Architectural Landmark For Sale
Frank Lloyd Wright’s famed ‘Ennis House’ is to be sold.
Frank Lloyd Wright’s famed, long-endangered Ennis House, which served as a location for films such as “Blade Runner,” is putting out a “for sale” sign with a $15 million asking price, Christie’s said on Friday.
The 6,000-square-foot Los Angeles estate is being sold by the Ennis House Foundation, which recently completed the initial phase of a stabilization and restoration project after years of decay and damage from earthquakes and torrential rains. In March 2005, it was placed on the National Trust for Historic Preservation’s most-endangered list.
Doors Open Toronto Weekend
Doors Open Toronto will be showcasing up to 150 venues of architectural, historic, cultural or social significance on Saturday, May 24 and Sunday, May 25. Among the 42 new sites on this year’s roster are many of the city’s finest churches, chapels, temples, synagogues and mosques. From architectural landmarks to hidden gems, doors will be open everywhere.
The event officially runs from 10 a.m. to 5 p.m. both days. However, each building determines its own hours (and last admission times). Look for a Doors Open Toronto banner at participating sites and expect a warm welcome.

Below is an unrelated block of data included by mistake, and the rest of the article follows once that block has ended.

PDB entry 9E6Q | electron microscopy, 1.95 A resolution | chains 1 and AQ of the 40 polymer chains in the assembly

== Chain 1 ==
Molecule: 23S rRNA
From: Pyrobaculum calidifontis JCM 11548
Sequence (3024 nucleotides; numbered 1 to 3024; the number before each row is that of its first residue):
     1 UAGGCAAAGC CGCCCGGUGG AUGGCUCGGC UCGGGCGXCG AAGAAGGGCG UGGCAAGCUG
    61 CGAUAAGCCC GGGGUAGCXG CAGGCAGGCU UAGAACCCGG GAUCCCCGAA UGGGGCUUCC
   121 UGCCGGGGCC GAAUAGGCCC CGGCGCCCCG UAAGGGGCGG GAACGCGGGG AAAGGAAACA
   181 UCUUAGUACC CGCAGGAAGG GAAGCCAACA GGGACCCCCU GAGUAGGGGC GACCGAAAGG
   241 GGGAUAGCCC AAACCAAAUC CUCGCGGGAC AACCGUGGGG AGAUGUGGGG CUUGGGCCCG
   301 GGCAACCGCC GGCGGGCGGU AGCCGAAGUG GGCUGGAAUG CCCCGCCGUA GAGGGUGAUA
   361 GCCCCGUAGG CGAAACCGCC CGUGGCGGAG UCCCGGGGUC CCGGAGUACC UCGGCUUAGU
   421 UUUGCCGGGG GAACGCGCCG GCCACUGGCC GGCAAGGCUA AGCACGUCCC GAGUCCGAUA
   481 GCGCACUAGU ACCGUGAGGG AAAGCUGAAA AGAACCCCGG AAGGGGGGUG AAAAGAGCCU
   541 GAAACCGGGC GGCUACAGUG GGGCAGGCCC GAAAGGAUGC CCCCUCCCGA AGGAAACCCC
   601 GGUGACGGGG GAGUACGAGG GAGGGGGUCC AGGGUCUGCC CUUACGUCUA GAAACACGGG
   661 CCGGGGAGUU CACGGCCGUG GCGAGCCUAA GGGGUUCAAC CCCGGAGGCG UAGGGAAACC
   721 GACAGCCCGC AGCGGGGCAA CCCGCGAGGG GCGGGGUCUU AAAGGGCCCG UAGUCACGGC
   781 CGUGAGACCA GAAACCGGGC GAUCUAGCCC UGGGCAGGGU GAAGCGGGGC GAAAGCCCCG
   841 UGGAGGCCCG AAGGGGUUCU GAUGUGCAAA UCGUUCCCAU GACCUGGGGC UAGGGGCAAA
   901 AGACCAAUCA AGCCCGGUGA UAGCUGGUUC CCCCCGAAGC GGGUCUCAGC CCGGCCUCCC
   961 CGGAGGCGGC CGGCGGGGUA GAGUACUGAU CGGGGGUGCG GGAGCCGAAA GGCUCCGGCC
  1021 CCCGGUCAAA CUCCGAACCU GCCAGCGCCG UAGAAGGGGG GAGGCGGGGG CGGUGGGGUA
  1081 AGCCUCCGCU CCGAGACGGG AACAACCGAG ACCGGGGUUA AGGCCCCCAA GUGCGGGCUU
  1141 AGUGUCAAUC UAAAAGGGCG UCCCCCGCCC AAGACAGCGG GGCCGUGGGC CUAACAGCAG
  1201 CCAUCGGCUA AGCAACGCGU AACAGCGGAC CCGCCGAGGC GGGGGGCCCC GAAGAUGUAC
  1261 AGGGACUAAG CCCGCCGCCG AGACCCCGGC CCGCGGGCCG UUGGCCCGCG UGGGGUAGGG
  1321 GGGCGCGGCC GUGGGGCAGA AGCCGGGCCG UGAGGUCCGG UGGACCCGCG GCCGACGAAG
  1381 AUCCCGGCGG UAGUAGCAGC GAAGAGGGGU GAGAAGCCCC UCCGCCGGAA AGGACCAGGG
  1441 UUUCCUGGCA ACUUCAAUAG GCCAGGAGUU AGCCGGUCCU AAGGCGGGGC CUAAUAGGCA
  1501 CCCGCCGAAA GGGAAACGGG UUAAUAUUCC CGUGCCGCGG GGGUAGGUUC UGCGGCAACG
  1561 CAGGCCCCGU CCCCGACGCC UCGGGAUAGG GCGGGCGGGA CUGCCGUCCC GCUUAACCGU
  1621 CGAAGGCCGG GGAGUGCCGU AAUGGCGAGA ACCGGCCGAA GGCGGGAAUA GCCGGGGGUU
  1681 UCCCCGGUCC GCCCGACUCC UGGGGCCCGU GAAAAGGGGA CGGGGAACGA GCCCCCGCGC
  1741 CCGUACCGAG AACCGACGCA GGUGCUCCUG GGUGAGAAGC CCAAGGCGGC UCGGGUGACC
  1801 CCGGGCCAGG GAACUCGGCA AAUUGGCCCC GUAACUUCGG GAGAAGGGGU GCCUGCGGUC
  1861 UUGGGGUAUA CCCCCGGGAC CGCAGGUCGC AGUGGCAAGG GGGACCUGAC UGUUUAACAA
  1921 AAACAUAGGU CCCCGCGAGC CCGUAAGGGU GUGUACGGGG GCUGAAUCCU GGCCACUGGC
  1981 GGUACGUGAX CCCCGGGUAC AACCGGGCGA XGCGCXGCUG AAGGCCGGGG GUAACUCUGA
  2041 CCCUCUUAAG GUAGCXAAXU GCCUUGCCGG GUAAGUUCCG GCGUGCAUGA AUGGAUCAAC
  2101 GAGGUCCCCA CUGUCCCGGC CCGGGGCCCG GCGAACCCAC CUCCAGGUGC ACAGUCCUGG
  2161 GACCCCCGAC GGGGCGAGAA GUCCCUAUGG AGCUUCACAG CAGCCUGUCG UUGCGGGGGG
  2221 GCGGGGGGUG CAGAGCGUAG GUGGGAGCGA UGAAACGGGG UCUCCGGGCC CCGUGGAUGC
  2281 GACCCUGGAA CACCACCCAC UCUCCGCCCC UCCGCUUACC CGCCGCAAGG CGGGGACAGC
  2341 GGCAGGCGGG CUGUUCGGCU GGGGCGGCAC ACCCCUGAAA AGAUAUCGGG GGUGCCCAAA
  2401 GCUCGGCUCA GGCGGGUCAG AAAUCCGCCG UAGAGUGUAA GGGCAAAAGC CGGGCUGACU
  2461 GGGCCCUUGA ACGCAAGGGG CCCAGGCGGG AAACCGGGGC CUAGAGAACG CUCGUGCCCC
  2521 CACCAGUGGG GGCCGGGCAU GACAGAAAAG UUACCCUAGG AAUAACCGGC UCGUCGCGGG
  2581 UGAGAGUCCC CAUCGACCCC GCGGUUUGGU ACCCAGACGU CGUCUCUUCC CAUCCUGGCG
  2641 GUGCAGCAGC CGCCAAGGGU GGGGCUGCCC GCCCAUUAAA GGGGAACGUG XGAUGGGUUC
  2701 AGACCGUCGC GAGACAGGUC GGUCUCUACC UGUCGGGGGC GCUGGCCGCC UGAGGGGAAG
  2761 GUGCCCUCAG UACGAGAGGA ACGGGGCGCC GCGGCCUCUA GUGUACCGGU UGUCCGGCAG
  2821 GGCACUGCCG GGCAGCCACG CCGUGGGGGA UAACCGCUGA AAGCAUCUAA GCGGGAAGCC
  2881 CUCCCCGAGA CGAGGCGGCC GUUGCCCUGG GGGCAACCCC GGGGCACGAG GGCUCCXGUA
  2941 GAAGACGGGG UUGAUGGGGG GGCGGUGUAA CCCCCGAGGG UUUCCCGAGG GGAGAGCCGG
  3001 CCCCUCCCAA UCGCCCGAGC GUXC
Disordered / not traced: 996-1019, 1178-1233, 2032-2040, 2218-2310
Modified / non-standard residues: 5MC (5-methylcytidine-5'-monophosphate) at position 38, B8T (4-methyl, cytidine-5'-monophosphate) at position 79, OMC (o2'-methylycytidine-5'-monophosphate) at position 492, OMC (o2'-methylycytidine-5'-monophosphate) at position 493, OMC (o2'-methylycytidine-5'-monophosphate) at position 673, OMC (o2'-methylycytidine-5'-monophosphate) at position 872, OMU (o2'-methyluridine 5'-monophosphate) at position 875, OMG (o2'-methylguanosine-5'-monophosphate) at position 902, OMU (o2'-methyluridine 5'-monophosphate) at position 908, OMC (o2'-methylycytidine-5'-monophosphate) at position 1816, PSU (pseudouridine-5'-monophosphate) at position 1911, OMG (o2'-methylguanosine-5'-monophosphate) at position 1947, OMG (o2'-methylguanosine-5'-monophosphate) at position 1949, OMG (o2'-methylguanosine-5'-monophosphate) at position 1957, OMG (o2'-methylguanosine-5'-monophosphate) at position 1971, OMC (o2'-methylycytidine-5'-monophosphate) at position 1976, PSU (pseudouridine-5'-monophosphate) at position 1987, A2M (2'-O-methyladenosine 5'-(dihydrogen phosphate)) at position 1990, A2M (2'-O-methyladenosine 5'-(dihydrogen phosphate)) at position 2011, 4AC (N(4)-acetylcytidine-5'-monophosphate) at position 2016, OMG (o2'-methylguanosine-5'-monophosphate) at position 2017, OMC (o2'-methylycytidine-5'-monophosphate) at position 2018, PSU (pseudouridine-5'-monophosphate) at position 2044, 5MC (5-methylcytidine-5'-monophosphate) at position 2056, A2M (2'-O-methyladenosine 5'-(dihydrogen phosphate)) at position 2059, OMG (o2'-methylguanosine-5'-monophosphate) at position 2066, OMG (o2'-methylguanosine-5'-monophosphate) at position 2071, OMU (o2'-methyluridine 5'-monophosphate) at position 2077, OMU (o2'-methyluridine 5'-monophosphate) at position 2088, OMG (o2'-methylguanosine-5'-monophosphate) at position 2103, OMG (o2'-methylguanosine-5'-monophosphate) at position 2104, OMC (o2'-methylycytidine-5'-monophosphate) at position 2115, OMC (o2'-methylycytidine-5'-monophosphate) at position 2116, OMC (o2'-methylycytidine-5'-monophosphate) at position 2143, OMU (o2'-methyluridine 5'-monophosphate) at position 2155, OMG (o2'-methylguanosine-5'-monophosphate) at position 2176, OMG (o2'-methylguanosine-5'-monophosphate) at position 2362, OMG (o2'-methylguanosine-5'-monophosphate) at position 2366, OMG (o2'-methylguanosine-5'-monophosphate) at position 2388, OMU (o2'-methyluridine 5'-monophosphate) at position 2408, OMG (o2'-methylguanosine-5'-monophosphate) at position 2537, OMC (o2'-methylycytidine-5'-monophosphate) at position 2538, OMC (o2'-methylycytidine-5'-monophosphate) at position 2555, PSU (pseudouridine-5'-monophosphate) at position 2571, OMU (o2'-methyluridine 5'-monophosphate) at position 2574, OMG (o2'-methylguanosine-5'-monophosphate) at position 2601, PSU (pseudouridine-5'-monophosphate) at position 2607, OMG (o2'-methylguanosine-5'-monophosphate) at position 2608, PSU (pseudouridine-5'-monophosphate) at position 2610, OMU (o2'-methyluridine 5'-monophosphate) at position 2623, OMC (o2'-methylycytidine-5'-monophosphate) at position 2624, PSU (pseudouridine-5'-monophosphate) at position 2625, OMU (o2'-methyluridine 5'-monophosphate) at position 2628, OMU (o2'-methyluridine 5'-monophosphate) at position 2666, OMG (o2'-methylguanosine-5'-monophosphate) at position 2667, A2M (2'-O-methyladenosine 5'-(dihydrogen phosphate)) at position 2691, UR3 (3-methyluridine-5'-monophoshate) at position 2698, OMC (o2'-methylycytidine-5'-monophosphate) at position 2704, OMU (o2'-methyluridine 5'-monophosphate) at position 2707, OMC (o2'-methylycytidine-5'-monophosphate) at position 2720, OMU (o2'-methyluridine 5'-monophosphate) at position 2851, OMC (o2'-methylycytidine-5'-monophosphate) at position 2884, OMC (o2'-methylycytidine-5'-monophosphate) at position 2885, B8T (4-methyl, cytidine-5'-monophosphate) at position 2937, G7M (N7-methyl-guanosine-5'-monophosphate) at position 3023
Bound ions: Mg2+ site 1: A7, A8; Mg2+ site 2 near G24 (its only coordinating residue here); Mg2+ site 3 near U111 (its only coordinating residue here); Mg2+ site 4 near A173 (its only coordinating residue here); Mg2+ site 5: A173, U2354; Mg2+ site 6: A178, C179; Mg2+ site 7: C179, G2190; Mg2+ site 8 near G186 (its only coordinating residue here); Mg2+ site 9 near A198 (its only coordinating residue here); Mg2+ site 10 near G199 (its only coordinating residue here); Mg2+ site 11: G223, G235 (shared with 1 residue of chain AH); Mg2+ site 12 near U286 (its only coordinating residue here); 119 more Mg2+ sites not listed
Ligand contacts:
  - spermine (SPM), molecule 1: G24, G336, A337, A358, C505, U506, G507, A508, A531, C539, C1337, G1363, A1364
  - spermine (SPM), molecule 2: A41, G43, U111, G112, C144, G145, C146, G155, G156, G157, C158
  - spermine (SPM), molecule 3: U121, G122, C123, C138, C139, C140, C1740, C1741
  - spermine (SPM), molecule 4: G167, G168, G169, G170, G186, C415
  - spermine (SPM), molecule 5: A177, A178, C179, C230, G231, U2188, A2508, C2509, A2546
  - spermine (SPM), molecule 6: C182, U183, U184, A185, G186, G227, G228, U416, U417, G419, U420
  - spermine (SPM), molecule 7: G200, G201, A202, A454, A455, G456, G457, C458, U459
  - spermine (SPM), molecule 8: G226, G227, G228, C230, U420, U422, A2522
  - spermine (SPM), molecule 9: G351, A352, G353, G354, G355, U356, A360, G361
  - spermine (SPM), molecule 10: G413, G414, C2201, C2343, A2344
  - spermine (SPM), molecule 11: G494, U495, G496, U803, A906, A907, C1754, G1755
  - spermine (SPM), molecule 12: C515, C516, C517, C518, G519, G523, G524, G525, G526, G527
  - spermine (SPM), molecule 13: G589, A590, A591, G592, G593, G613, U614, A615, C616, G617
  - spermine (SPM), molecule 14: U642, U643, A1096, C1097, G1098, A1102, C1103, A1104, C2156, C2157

There are no tickets or pre-registration required. Admission is free.
Search the listings of featured properties at toronto.ca/doorsopen.
Monster Open House for Toronto
Doors Open Toronto
The City of Toronto is presenting its the 9th annual Doors Open Toronto on the weekend of May 24 and 25 when up to 150 buildings of architectural, historic, cultural and social significance open their doors to the public for a city-wide celebration.
The program allows visitors free access to properties that are either not usually open to the public, or would normally charge an entrance fee. Many locations have organized guided tours, displays and activities to enrich the visitor experience.
From heritage landmarks to modern structures, hidden gems, green roofs, places of worship, halls of learning, boardrooms, bedrooms, breweries, lighthouses, mansions, museums, theatres, national historic sites, centres of rail travel, cemeteries, factories, banking halls, architects' offices and more.
Doors Open Toronto is intended to help people get to know the city, whether they've lived in Toronto all their lives or visiting for the first time. You can see Toronto like you've never seen it before!
For more informatiom visit the Doors Open Toronto website »
Family Fun in Toronto